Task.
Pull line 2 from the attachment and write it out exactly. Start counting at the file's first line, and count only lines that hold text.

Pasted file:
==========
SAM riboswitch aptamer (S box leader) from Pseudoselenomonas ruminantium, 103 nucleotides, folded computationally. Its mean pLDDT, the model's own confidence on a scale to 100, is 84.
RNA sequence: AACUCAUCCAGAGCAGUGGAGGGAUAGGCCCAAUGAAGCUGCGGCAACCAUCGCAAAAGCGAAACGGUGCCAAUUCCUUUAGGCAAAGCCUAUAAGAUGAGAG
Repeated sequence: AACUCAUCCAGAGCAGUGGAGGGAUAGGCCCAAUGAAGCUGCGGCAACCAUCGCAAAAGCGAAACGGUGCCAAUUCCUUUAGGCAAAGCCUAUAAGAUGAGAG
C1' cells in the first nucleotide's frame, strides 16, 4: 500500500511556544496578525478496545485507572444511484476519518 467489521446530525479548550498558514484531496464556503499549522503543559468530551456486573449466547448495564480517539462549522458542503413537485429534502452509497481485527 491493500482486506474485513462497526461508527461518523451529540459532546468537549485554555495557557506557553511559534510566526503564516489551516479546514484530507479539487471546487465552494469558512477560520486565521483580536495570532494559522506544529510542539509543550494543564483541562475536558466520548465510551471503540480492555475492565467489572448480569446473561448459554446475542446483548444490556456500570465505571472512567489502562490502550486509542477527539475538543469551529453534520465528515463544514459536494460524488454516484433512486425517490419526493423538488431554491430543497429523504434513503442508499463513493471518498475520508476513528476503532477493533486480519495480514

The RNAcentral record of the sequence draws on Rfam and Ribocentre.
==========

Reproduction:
RNA sequence: AACUCAUCCAGAGCAGUGGAGGGAUAGGCCCAAUGAAGCUGCGGCAACCAUCGCAAAAGCGAAACGGUGCCAAUUCCUUUAGGCAAAGCCUAUAAGAUGAGAG